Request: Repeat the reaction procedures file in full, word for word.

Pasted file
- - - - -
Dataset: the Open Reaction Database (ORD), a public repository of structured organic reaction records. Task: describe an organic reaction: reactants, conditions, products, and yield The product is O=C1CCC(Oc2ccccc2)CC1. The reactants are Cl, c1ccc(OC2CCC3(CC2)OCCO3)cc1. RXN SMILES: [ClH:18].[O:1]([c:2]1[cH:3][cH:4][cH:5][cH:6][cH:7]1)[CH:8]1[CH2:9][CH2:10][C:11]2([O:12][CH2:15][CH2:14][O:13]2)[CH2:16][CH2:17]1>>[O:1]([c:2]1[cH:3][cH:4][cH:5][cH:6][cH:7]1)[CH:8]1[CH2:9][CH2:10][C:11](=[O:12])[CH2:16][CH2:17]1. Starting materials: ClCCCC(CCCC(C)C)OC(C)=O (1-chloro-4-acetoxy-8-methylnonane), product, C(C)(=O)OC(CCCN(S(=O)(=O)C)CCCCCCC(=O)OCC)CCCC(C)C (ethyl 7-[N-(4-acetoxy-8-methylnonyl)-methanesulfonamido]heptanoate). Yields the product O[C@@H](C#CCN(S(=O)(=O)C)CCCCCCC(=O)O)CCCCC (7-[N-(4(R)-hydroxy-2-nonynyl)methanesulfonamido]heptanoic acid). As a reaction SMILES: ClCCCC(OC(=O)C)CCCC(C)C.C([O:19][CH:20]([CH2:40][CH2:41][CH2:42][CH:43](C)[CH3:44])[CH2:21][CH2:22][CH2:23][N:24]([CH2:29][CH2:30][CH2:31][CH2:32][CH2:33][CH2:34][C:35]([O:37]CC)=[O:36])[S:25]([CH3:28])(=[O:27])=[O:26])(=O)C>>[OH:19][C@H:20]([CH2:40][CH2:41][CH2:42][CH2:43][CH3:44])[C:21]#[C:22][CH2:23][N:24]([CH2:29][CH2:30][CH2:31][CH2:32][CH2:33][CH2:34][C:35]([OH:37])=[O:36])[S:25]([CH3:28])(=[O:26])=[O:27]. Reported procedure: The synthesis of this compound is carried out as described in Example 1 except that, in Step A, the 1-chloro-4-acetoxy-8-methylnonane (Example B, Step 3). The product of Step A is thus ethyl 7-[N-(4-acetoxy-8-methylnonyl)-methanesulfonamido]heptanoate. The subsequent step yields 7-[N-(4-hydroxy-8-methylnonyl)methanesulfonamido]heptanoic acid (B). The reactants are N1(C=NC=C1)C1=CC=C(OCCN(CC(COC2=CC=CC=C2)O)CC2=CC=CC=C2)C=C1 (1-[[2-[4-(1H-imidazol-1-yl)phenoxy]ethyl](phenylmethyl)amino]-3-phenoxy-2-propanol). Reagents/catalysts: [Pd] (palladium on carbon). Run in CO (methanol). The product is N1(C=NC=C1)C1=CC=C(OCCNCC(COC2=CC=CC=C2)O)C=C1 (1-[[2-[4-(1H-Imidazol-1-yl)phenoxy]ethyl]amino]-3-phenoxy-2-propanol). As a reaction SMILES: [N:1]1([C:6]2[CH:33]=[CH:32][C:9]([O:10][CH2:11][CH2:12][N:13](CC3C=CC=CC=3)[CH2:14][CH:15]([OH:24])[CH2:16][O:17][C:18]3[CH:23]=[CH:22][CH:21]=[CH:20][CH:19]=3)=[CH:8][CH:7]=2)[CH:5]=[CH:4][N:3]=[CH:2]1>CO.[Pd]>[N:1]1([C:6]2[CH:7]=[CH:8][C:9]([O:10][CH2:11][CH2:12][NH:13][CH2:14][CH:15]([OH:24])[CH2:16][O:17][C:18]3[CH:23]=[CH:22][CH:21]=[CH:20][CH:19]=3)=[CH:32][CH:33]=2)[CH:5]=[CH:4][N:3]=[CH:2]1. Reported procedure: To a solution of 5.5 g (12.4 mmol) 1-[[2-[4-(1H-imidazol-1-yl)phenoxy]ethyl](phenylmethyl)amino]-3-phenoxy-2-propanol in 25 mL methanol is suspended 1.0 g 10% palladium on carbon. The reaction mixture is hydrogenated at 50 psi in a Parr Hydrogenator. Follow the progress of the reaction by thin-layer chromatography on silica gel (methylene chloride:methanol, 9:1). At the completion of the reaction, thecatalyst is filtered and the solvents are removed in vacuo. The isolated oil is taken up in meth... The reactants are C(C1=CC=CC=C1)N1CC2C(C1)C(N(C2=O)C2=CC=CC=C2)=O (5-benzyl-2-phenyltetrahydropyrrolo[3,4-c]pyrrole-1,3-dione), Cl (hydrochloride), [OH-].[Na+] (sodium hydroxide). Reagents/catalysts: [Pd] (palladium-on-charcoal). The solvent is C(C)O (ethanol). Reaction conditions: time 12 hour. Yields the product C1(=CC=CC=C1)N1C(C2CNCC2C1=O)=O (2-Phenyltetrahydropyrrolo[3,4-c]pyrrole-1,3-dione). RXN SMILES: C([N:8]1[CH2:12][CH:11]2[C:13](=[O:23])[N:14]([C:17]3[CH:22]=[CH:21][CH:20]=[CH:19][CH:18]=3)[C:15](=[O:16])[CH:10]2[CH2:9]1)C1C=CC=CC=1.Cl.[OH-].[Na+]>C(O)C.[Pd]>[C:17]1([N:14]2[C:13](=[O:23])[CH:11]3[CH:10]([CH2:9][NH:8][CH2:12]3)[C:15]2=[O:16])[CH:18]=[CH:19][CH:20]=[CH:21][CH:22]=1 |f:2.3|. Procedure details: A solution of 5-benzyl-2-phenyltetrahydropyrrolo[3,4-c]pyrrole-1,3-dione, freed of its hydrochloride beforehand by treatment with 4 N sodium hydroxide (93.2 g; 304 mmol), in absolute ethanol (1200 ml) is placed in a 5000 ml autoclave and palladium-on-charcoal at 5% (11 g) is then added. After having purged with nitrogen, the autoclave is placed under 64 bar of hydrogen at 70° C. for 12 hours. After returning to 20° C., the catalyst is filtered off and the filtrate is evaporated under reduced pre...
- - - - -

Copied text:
Dataset: the Open Reaction Database (ORD), a public repository of structured organic reaction records. Task: describe an organic reaction: reactants, conditions, products, and yield The product is O=C1CCC(Oc2ccccc2)CC1. The reactants are Cl, c1ccc(OC2CCC3(CC2)OCCO3)cc1. RXN SMILES: [ClH:18].[O:1]([c:2]1[cH:3][cH:4][cH:5][cH:6][cH:7]1)[CH:8]1[CH2:9][CH2:10][C:11]2([O:12][CH2:15][CH2:14][O:13]2)[CH2:16][CH2:17]1>>[O:1]([c:2]1[cH:3][cH:4][cH:5][cH:6][cH:7]1)[CH:8]1[CH2:9][CH2:10][C:11](=[O:12])[CH2:16][CH2:17]1. Starting materials: ClCCCC(CCCC(C)C)OC(C)=O (1-chloro-4-acetoxy-8-methylnonane), product, C(C)(=O)OC(CCCN(S(=O)(=O)C)CCCCCCC(=O)OCC)CCCC(C)C (ethyl 7-[N-(4-acetoxy-8-methylnonyl)-methanesulfonamido]heptanoate). Yields the product O[C@@H](C#CCN(S(=O)(=O)C)CCCCCCC(=O)O)CCCCC (7-[N-(4(R)-hydroxy-2-nonynyl)methanesulfonamido]heptanoic acid). As a reaction SMILES: ClCCCC(OC(=O)C)CCCC(C)C.C([O:19][CH:20]([CH2:40][CH2:41][CH2:42][CH:43](C)[CH3:44])[CH2:21][CH2:22][CH2:23][N:24]([CH2:29][CH2:30][CH2:31][CH2:32][CH2:33][CH2:34][C:35]([O:37]CC)=[O:36])[S:25]([CH3:28])(=[O:27])=[O:26])(=O)C>>[OH:19][C@H:20]([CH2:40][CH2:41][CH2:42][CH2:43][CH3:44])[C:21]#[C:22][CH2:23][N:24]([CH2:29][CH2:30][CH2:31][CH2:32][CH2:33][CH2:34][C:35]([OH:37])=[O:36])[S:25]([CH3:28])(=[O:26])=[O:27]. Reported procedure: The synthesis of this compound is carried out as described in Example 1 except that, in Step A, the 1-chloro-4-acetoxy-8-methylnonane (Example B, Step 3). The product of Step A is thus ethyl 7-[N-(4-acetoxy-8-methylnonyl)-methanesulfonamido]heptanoate. The subsequent step yields 7-[N-(4-hydroxy-8-methylnonyl)methanesulfonamido]heptanoic acid (B). The reactants are N1(C=NC=C1)C1=CC=C(OCCN(CC(COC2=CC=CC=C2)O)CC2=CC=CC=C2)C=C1 (1-[[2-[4-(1H-imidazol-1-yl)phenoxy]ethyl](phenylmethyl)amino]-3-phenoxy-2-propanol). Reagents/catalysts: [Pd] (palladium on carbon). Run in CO (methanol). The product is N1(C=NC=C1)C1=CC=C(OCCNCC(COC2=CC=CC=C2)O)C=C1 (1-[[2-[4-(1H-Imidazol-1-yl)phenoxy]ethyl]amino]-3-phenoxy-2-propanol). As a reaction SMILES: [N:1]1([C:6]2[CH:33]=[CH:32][C:9]([O:10][CH2:11][CH2:12][N:13](CC3C=CC=CC=3)[CH2:14][CH:15]([OH:24])[CH2:16][O:17][C:18]3[CH:23]=[CH:22][CH:21]=[CH:20][CH:19]=3)=[CH:8][CH:7]=2)[CH:5]=[CH:4][N:3]=[CH:2]1>CO.[Pd]>[N:1]1([C:6]2[CH:7]=[CH:8][C:9]([O:10][CH2:11][CH2:12][NH:13][CH2:14][CH:15]([OH:24])[CH2:16][O:17][C:18]3[CH:23]=[CH:22][CH:21]=[CH:20][CH:19]=3)=[CH:32][CH:33]=2)[CH:5]=[CH:4][N:3]=[CH:2]1. Reported procedure: To a solution of 5.5 g (12.4 mmol) 1-[[2-[4-(1H-imidazol-1-yl)phenoxy]ethyl](phenylmethyl)amino]-3-phenoxy-2-propanol in 25 mL methanol is suspended 1.0 g 10% palladium on carbon. The reaction mixture is hydrogenated at 50 psi in a Parr Hydrogenator. Follow the progress of the reaction by thin-layer chromatography on silica gel (methylene chloride:methanol, 9:1). At the completion of the reaction, thecatalyst is filtered and the solvents are removed in vacuo. The isolated oil is taken up in meth... The reactants are C(C1=CC=CC=C1)N1CC2C(C1)C(N(C2=O)C2=CC=CC=C2)=O (5-benzyl-2-phenyltetrahydropyrrolo[3,4-c]pyrrole-1,3-dione), Cl (hydrochloride), [OH-].[Na+] (sodium hydroxide). Reagents/catalysts: [Pd] (palladium-on-charcoal). The solvent is C(C)O (ethanol). Reaction conditions: time 12 hour. Yields the product C1(=CC=CC=C1)N1C(C2CNCC2C1=O)=O (2-Phenyltetrahydropyrrolo[3,4-c]pyrrole-1,3-dione). RXN SMILES: C([N:8]1[CH2:12][CH:11]2[C:13](=[O:23])[N:14]([C:17]3[CH:22]=[CH:21][CH:20]=[CH:19][CH:18]=3)[C:15](=[O:16])[CH:10]2[CH2:9]1)C1C=CC=CC=1.Cl.[OH-].[Na+]>C(O)C.[Pd]>[C:17]1([N:14]2[C:13](=[O:23])[CH:11]3[CH:10]([CH2:9][NH:8][CH2:12]3)[C:15]2=[O:16])[CH:18]=[CH:19][CH:20]=[CH:21][CH:22]=1 |f:2.3|. Procedure details: A solution of 5-benzyl-2-phenyltetrahydropyrrolo[3,4-c]pyrrole-1,3-dione, freed of its hydrochloride beforehand by treatment with 4 N sodium hydroxide (93.2 g; 304 mmol), in absolute ethanol (1200 ml) is placed in a 5000 ml autoclave and palladium-on-charcoal at 5% (11 g) is then added. After having purged with nitrogen, the autoclave is placed under 64 bar of hydrogen at 70° C. for 12 hours. After returning to 20° C., the catalyst is filtered off and the filtrate is evaporated under reduced pre...